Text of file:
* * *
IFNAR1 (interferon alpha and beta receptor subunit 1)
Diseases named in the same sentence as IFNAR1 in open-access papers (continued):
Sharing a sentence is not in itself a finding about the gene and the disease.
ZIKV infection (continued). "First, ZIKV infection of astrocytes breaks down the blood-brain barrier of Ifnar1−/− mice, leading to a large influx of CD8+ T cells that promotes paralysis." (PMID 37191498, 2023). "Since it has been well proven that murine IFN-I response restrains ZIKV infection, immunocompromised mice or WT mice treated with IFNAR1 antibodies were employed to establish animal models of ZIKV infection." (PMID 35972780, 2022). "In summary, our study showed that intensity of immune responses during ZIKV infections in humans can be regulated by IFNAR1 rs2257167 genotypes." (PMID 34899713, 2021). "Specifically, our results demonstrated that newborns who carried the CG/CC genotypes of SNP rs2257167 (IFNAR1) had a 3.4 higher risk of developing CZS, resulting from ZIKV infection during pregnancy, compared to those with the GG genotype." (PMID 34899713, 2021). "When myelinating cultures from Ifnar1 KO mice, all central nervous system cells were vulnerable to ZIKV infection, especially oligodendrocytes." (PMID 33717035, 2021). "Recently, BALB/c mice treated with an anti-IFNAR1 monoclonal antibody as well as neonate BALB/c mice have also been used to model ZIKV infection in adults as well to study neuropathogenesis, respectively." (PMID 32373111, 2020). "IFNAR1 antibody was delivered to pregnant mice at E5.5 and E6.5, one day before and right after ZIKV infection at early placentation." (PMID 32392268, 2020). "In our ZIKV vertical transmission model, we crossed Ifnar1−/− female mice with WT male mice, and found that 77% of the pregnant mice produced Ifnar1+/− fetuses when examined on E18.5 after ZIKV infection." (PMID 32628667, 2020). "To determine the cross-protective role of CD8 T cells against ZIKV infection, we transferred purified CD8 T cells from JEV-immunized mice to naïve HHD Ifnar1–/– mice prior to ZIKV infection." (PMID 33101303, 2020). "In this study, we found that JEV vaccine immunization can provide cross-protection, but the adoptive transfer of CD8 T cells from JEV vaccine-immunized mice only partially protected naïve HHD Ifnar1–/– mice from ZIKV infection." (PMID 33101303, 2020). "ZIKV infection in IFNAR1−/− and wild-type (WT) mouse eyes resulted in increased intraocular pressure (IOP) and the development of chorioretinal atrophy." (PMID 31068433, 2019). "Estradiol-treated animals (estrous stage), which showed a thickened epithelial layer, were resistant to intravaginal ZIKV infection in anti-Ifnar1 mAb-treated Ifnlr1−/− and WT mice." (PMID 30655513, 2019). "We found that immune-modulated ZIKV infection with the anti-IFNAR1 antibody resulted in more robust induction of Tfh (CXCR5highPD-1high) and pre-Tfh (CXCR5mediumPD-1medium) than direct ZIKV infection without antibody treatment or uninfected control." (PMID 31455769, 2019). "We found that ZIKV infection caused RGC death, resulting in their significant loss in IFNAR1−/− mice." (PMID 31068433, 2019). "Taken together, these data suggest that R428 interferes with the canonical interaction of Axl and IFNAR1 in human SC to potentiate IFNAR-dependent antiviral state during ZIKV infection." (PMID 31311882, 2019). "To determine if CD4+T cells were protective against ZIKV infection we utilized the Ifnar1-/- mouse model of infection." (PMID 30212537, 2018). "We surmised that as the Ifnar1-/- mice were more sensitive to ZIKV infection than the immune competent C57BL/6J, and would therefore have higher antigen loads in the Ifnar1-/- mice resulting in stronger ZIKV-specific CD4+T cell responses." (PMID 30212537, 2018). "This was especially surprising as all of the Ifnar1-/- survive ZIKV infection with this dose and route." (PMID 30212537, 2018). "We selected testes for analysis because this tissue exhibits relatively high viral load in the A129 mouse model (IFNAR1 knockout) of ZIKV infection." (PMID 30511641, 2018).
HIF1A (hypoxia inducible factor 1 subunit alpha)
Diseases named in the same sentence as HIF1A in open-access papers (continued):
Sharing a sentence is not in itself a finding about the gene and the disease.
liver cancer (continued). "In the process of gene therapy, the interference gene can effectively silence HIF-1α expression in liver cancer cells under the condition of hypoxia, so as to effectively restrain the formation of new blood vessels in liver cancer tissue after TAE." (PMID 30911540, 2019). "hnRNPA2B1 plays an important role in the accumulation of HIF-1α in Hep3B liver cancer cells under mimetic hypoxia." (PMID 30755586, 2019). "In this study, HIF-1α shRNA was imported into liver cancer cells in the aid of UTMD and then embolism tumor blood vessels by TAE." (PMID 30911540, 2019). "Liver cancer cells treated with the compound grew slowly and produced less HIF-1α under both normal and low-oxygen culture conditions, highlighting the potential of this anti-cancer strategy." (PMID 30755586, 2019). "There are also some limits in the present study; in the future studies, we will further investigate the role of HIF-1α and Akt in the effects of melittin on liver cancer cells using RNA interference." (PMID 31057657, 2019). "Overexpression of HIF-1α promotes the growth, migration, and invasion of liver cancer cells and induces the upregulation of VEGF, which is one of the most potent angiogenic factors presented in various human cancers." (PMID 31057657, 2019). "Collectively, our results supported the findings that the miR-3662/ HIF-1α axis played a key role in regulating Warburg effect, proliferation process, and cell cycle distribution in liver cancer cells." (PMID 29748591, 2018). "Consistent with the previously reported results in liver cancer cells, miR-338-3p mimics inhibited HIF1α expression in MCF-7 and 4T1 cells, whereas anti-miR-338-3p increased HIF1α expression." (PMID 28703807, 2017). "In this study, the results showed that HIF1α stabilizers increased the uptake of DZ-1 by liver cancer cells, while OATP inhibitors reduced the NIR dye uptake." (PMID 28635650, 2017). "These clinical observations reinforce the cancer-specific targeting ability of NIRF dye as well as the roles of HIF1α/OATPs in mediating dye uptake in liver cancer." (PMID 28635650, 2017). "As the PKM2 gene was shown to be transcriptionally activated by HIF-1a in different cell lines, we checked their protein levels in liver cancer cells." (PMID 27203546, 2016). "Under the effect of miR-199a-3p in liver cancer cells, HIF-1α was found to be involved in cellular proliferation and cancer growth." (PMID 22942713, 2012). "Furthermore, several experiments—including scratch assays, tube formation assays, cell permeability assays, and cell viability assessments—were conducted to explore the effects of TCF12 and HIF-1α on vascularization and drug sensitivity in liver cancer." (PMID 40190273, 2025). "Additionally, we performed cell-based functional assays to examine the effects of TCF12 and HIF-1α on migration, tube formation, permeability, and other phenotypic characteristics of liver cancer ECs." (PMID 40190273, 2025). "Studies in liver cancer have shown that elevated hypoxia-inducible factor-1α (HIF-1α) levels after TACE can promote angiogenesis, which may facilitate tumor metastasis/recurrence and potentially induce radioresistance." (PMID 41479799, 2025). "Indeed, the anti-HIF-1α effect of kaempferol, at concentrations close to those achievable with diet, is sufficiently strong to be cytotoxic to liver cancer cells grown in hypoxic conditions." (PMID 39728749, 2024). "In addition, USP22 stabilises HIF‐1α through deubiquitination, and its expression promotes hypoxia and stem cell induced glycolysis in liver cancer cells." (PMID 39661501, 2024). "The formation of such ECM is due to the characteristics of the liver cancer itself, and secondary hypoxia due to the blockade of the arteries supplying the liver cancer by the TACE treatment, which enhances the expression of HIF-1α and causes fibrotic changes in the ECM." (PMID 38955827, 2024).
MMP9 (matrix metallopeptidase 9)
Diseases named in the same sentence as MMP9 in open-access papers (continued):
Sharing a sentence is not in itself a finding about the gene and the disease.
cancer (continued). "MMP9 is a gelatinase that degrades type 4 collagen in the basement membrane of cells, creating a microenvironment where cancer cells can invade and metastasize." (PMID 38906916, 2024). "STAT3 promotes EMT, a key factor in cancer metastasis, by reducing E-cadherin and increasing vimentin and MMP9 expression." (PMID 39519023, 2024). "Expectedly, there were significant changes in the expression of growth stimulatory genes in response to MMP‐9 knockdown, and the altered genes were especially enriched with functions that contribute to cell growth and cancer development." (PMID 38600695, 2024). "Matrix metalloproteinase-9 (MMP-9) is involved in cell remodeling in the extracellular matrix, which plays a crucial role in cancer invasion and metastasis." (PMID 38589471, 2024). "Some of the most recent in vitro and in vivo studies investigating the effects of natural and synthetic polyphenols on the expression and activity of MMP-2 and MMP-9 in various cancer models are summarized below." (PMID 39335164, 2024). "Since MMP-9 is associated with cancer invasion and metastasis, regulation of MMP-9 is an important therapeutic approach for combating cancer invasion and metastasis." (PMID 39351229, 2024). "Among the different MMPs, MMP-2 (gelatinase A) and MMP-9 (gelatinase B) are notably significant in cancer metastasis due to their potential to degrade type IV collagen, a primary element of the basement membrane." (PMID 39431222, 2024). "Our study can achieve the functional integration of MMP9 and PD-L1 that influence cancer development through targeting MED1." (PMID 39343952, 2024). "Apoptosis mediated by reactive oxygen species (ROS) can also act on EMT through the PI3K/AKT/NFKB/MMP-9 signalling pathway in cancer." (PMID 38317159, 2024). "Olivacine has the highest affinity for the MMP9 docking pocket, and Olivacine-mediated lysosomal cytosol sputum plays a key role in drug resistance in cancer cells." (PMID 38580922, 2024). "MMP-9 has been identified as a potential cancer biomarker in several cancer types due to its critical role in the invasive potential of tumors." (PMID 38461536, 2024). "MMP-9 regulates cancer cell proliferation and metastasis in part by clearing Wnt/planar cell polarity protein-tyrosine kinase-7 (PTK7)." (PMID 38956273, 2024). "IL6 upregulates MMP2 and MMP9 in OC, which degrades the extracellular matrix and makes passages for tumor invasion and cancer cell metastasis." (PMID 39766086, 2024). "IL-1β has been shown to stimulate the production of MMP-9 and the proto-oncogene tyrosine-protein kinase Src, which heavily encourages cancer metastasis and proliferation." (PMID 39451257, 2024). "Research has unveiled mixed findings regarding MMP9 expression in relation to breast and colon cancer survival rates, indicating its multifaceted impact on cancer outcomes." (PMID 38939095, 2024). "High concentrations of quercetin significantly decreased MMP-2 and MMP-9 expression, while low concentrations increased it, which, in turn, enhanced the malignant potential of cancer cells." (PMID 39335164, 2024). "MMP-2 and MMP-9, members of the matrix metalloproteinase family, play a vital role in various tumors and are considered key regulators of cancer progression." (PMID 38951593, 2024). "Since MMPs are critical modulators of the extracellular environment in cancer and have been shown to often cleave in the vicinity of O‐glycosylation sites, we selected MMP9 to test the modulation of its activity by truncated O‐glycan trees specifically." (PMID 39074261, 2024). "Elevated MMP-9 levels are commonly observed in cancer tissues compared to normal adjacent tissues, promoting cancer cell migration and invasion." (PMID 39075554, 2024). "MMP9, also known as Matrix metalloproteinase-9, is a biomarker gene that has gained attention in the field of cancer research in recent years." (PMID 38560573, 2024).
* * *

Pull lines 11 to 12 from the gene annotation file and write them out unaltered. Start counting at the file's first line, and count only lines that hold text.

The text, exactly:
Sharing a sentence is not in itself a finding about the gene and the disease.
cancer (continued). "MMP9 is a gelatinase that degrades type 4 collagen in the basement membrane of cells, creating a microenvironment where cancer cells can invade and metastasize." (PMID 38906916, 2024). "STAT3 promotes EMT, a key factor in cancer metastasis, by reducing E-cadherin and increasing vimentin and MMP9 expression." (PMID 39519023, 2024). "Expectedly, there were significant changes in the expression of growth stimulatory genes in response to MMP‐9 knockdown, and the altered genes were especially enriched with functions that contribute to cell growth and cancer development." (PMID 38600695, 2024). "Matrix metalloproteinase-9 (MMP-9) is involved in cell remodeling in the extracellular matrix, which plays a crucial role in cancer invasion and metastasis." (PMID 38589471, 2024). "Some of the most recent in vitro and in vivo studies investigating the effects of natural and synthetic polyphenols on the expression and activity of MMP-2 and MMP-9 in various cancer models are summarized below." (PMID 39335164, 2024). "Since MMP-9 is associated with cancer invasion and metastasis, regulation of MMP-9 is an important therapeutic approach for combating cancer invasion and metastasis." (PMID 39351229, 2024). "Among the different MMPs, MMP-2 (gelatinase A) and MMP-9 (gelatinase B) are notably significant in cancer metastasis due to their potential to degrade type IV collagen, a primary element of the basement membrane." (PMID 39431222, 2024). "Our study can achieve the functional integration of MMP9 and PD-L1 that influence cancer development through targeting MED1." (PMID 39343952, 2024). "Apoptosis mediated by reactive oxygen species (ROS) can also act on EMT through the PI3K/AKT/NFKB/MMP-9 signalling pathway in cancer." (PMID 38317159, 2024). "Olivacine has the highest affinity for the MMP9 docking pocket, and Olivacine-mediated lysosomal cytosol sputum plays a key role in drug resistance in cancer cells." (PMID 38580922, 2024). "MMP-9 has been identified as a potential cancer biomarker in several cancer types due to its critical role in the invasive potential of tumors." (PMID 38461536, 2024). "MMP-9 regulates cancer cell proliferation and metastasis in part by clearing Wnt/planar cell polarity protein-tyrosine kinase-7 (PTK7)." (PMID 38956273, 2024). "IL6 upregulates MMP2 and MMP9 in OC, which degrades the extracellular matrix and makes passages for tumor invasion and cancer cell metastasis." (PMID 39766086, 2024). "IL-1β has been shown to stimulate the production of MMP-9 and the proto-oncogene tyrosine-protein kinase Src, which heavily encourages cancer metastasis and proliferation." (PMID 39451257, 2024). "Research has unveiled mixed findings regarding MMP9 expression in relation to breast and colon cancer survival rates, indicating its multifaceted impact on cancer outcomes." (PMID 38939095, 2024). "High concentrations of quercetin significantly decreased MMP-2 and MMP-9 expression, while low concentrations increased it, which, in turn, enhanced the malignant potential of cancer cells." (PMID 39335164, 2024). "MMP-2 and MMP-9, members of the matrix metalloproteinase family, play a vital role in various tumors and are considered key regulators of cancer progression." (PMID 38951593, 2024). "Since MMPs are critical modulators of the extracellular environment in cancer and have been shown to often cleave in the vicinity of O‐glycosylation sites, we selected MMP9 to test the modulation of its activity by truncated O‐glycan trees specifically." (PMID 39074261, 2024). "Elevated MMP-9 levels are commonly observed in cancer tissues compared to normal adjacent tissues, promoting cancer cell migration and invasion." (PMID 39075554, 2024). "MMP9, also known as Matrix metalloproteinase-9, is a biomarker gene that has gained attention in the field of cancer research in recent years." (PMID 38560573, 2024).